temperatures and radiant heat flux. Abbott and Schulmann (1976),
Hoschke (1981), and Foster and Roberts (1994) have classified the
environmental conditions that firefighters are exposed to into
categories ranging from routine to emergency and critical. Routine
conditions apply to the majority of operational conditions
encountered by firefighters. Foster and Roberts (1994) proposed
a time limit of 25 min when operating in temperatures of 100?C
and thermal radiation limits of 1 kW m2. Hazardous conditions
reflect environmental conditions outside a burning building, in
which firefighters would be expected to work for only a short time
period due to extreme temperatures and radiant heat flux. The
proposed limits for operating in hazardous conditions would be
w1 min at 160?C and thermal radiation of 4 kW m2. Extreme and
critical conditions refer to those encountered during a flashover;
extreme conditions were found to be greater than those reported
for hazardous but do not exceed 235?C and 10 kW m2. Foster and
Roberts (1994) reported that these conditions can be tolerated for
a duration of w1 min, however, they reported an unacceptable
level of damage to equipment and protective clothing that occurred
which would put fire-fighting personnel at risk, and therefore these
conditions would be too dangerous to operate under. Critical
conditions are considered potentially life threatening, and fire-
fighters would not be expected to persevere with operating in such
Problems exist when monitoring and controlling environmental
conditions during live fire simulations. Many researchers have
reported temperature data collected by means of temperature-
sensitive thermocouples which are held in fixed positions at
a variety of locations within fire-fighting training facilities (Rossi,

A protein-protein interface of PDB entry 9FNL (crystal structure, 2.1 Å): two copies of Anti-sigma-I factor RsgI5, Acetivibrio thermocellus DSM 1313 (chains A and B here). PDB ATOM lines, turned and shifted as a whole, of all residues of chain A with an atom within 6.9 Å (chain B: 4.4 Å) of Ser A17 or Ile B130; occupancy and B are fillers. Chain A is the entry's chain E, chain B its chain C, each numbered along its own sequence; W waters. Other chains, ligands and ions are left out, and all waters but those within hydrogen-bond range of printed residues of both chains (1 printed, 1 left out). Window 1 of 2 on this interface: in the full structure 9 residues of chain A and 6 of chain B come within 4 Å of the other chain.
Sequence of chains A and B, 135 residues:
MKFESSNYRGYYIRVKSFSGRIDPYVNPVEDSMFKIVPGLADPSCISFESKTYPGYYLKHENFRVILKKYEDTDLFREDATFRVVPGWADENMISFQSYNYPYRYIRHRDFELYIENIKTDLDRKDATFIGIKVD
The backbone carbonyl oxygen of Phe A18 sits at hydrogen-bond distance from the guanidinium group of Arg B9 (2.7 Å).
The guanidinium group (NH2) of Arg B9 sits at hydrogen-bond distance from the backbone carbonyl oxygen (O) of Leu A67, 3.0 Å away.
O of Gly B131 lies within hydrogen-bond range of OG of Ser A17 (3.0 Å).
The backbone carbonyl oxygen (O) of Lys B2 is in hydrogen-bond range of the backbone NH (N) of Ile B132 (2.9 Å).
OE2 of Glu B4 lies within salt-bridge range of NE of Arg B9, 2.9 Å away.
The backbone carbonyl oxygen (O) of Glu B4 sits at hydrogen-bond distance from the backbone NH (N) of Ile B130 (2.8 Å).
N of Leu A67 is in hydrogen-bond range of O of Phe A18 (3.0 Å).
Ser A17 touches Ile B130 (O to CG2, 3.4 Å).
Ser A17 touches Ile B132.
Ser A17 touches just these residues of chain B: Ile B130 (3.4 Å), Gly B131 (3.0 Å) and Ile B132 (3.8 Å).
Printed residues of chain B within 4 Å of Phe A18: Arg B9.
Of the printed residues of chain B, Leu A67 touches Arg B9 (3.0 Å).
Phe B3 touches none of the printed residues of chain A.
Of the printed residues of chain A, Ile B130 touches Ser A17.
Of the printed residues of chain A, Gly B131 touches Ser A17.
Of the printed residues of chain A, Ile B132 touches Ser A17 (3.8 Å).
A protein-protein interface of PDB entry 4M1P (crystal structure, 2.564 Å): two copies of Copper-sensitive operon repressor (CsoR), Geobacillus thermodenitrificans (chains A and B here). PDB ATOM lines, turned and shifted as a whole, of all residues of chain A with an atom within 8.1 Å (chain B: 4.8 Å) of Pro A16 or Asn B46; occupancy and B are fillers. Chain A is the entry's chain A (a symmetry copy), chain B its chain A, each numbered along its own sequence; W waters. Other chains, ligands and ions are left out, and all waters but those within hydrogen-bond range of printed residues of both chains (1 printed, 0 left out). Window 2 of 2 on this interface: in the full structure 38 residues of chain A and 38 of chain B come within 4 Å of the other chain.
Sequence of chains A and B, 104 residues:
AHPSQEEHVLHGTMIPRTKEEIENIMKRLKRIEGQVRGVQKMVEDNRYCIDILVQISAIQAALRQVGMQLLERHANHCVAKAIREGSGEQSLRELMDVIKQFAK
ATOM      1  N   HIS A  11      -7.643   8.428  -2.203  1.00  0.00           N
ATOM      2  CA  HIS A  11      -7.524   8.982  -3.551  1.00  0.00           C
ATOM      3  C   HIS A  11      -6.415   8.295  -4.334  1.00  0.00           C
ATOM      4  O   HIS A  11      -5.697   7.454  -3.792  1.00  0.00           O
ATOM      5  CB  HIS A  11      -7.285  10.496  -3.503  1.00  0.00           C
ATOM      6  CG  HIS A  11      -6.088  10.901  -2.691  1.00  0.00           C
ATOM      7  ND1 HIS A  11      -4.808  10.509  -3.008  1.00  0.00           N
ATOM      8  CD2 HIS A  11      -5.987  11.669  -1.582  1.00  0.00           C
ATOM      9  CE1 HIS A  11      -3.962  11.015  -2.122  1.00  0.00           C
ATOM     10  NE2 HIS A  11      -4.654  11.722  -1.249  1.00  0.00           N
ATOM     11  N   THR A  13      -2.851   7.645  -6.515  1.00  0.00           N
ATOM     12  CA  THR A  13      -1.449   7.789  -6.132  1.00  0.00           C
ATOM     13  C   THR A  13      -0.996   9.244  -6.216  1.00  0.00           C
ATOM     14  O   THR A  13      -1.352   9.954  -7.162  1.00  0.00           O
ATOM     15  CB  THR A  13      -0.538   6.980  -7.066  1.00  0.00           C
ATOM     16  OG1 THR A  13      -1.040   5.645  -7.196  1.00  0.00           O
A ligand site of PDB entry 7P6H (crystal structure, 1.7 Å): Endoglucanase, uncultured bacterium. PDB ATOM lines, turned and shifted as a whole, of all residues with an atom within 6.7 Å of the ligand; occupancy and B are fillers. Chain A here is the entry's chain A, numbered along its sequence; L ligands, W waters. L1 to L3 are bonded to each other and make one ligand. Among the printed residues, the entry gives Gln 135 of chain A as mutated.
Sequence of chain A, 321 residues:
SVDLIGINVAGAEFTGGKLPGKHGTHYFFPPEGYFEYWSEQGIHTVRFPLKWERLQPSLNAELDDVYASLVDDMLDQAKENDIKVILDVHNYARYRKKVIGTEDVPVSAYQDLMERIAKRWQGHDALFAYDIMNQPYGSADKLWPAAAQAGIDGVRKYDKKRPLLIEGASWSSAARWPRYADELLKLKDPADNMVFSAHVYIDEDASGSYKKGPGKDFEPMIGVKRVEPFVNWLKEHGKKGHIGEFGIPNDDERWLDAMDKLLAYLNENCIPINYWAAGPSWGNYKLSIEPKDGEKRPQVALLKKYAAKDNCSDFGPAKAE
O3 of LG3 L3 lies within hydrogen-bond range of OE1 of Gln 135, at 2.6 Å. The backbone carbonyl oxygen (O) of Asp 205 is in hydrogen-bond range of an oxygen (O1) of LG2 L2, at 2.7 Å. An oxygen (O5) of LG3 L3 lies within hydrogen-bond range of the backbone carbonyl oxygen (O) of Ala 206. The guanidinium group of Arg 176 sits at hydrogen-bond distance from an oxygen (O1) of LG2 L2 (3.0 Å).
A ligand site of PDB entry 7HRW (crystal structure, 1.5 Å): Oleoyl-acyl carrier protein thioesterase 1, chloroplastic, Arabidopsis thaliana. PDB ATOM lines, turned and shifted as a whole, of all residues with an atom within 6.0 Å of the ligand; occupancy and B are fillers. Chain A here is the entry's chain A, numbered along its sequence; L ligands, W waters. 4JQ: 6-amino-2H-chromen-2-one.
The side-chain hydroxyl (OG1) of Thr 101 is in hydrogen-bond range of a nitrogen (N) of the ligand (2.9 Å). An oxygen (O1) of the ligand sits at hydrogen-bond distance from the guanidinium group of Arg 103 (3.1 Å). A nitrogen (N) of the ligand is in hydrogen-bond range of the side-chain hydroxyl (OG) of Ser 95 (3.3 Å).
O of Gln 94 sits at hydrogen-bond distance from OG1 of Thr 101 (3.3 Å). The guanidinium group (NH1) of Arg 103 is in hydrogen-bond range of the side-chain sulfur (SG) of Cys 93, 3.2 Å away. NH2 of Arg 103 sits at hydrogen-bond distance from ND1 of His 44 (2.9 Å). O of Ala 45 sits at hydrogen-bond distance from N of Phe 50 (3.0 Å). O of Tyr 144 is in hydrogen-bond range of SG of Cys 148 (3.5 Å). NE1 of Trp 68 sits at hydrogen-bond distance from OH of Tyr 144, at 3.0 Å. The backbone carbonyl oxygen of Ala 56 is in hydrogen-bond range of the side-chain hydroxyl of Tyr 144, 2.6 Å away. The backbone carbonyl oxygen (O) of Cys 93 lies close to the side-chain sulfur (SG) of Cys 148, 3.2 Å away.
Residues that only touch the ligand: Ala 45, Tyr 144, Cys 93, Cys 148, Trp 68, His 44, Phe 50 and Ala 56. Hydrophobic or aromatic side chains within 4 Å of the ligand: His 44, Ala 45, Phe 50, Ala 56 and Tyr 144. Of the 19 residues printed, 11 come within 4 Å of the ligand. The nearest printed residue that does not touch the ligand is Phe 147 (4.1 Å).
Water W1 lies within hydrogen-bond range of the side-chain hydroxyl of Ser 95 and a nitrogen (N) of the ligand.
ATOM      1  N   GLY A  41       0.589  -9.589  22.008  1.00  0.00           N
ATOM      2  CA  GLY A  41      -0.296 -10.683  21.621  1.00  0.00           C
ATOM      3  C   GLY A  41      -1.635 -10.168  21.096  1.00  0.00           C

2003). In some cases where temperature readings have been
reported, no means of how and where environmental temperature
was monitored was provided (Smith et al., 2001; Smith and Pet-
ruzzello,1998). Without accurate details of actual exposure time to
a given temperature, it is difficult to establish whether the physi-
ological strain induced by the activities were the result of the
physical demands of the activities or the heat stress imposed by the
environment, or a combination of the two. Eglin et al. (2004) have
shown that environmental temperature readings using thermo-
couples attached at fixed positions within the training facility do
not reflect temperature at the surface of the protective clothing
worn by fire-fighting personnel. Environmental temperature was
monitored on each floor where each instructor observed recruits
during fire-fighter training. Measurement was achieved using
thermocouples attached to a metal pole positioned at heights of
0.3, 0.6, 0.9, 1.2, 1.5, and 1.8 m above ground level. Additionally,
thermocouples were attached to the outside of the instructor’s
tunics at heights level with the shoulder, waist, and hip. Higher
temperatures were reported from the thermocouples attached to
the metal pole (74? 42?C) compared to the instructor’s tunics
(shoulder 55?14?C, 48?17?C, and hip 42?12?C). Although
these results were taken from fire-fighting instructors whose brief
it is to shelter in cool places, they demonstrate that fixed thermo-
couples do not provide accurate data on the actual temperatures
experienced by fire-fighting personnel.
5. Physiological responses to firefighting
No published data exist on thermoregulatory responses during
real-life operations, as it is impractical and could be dangerous to
kit out a firefighter with physiological monitoring equipment
during hazardous events. Nevertheless, it has been possible to
monitor heart rate continuously throughout the entire shift of
a firefighter (Barnard and Duncan, 1975; Kuorinka and Korhonen,
1981; Sothmann et al.,1992; Bos et al., 2004). Lack of control in the
monitoring and regulation of environmental conditions during real
fire-fighting operations make it difficult to collect data suitable for
research purposes. Consequently, research into physiological
responses during fire-fighting activities is reliant on data collected
during simulations of live fires performed in facilities that are used
to train newly recruited firefighters.
5.1. Live fires
A few research groups have monitored heart rate responses
during actual emergencies (Barnard and Duncan, 1975; Kuorinka
and Korhonen, 1981; Sothmann et al., 1992; Bos et al., 2004) but
provide no data on environmental conditions. Both Barnard and